By Aria Brent,
Special to the AFRO

On Jan. 21, D.C. Mayor Muriel Bowser met with advisory neighborhood commissioners to discuss the state of crime in the community. A PowerPoint of the itinerary for the meeting has been released to the public for those who were unable to attend. 

The mayor started off the meeting with a mood check and an intimate question, asking if any of the attendants or someone they know had personally been a victim of a crime. 

Out of all of the attendees, 32 percent voted to being a victim of any crime, while 22 percent voted to having been a victim of gun violence. 

The crime trends in the city from the last two years were then reviewed. According to the data shared there was a decrease in every crime except for robbery and motor vehicle theft. 

There were an additional 36 robberies in 2022 when compared to 2021.  There were also 268 more motor vehicle thefts in 2022, compared to the 3,493 car theft crimes committed in 2021. 

Following this, the report for gunshot victims and illegal guns was shown. In this report it showed that a total of 3,152 illegal guns were recovered in 2022. This is a 26 percent increase when compared to the 2,310 firearms recovered in the previous year. 

Although there were fewer illegal guns recovered in 2021, the number of fatal gun violence crimes was highest that year. The range of years mentioned when discussing this particular crime statistic spanned over four years from 2019 to 2022. 

As the meeting progressed the amount of youth related violence taking place in the city was highlighted.  The year of 2022 held the highest rate of juvenile arrest for both violent crimes, and firearm-related crimes. In addition to this, the overall number of juvenile gunshot wound victims ended up being 105 in 2022, this is nearly 50 percent more than the previous year.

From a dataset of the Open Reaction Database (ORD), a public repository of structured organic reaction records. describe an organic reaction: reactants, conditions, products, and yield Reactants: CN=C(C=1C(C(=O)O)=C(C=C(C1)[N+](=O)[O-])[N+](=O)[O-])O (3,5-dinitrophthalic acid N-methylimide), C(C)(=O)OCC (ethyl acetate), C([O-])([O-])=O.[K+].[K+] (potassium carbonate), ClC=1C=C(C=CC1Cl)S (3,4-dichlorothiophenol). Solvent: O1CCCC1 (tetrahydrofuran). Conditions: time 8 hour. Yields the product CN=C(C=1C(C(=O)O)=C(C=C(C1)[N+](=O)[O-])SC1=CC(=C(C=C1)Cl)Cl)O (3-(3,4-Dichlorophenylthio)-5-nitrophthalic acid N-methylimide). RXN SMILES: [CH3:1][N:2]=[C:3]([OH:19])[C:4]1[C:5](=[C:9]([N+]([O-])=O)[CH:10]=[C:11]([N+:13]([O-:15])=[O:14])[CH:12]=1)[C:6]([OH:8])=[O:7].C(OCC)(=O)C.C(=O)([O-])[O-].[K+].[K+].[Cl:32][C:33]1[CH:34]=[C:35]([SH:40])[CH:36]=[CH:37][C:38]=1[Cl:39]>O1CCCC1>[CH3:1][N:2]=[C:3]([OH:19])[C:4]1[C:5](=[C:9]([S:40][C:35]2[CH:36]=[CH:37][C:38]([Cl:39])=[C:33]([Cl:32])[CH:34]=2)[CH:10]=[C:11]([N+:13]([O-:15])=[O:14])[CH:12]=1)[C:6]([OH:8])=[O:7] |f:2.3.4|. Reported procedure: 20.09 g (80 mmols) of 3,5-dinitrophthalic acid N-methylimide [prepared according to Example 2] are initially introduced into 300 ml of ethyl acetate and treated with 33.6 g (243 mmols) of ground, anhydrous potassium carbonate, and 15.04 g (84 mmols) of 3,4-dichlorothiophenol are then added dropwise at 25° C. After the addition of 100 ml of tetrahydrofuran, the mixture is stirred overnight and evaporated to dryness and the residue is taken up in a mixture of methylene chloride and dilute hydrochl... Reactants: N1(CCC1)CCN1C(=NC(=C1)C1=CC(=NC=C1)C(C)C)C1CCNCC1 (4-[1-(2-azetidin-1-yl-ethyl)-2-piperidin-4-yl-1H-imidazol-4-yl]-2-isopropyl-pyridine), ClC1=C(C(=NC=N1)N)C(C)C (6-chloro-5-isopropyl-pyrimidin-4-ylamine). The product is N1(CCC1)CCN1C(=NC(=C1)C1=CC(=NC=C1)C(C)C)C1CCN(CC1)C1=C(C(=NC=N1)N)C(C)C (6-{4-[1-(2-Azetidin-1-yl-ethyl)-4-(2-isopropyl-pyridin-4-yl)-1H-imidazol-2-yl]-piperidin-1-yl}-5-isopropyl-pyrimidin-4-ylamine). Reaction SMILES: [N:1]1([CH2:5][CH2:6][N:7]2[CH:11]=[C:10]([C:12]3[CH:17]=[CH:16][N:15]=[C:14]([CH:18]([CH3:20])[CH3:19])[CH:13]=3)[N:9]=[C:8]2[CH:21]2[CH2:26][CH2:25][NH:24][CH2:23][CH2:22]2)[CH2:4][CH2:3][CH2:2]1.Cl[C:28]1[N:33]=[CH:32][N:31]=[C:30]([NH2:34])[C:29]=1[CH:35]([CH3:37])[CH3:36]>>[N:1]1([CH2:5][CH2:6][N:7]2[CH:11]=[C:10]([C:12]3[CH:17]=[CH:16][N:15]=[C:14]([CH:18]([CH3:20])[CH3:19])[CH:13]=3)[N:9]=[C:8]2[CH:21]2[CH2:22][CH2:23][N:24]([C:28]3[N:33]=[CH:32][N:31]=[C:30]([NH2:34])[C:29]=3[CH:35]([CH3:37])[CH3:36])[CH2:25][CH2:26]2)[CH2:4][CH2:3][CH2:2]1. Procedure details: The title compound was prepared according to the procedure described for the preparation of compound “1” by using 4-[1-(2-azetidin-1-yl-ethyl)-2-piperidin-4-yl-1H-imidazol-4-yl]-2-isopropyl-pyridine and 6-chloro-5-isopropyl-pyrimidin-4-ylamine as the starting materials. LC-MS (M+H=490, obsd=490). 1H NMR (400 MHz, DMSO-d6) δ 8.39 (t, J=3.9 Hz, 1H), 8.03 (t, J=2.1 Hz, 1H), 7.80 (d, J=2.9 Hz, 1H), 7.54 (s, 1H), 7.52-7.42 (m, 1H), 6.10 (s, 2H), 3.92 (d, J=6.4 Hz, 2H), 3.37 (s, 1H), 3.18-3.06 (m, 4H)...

The conversation then shifted to review the size of the D.C. police department throughout the last 23 years. Notably, 2008 had the highest number of sworn staff members with a total of 4,051. The number of sworn staff decreased by 19 people the following year in 2009 and it continued to do so up until 2013 when there was a slight spike in the number of staff members. In 2013, MPD had 4,010 sworn staff members.

It was then sometimes dedicated to recognizing a few of the most newsworthy and community-oriented moments that have taken place in the D.C. area. 

Prior to the dismissal of the meeting, those attending were asked about who they view as a close partner in helping them respond to or prevent crime in their communities.  The highest percentage of votes were for MPD, meanwhile the federal government received the lowest percentage.

It was then announced that the District of Columbia is spending over $115 million on violence intervention and prevention this year. This is in addition to MPD’s budget that includes a multitude of programs such as community-based violence interventions, pathways program, D.C. school connect and earning for learning. 

Following this the meeting was adjourned. 

The entire presentation from the meeting is available here

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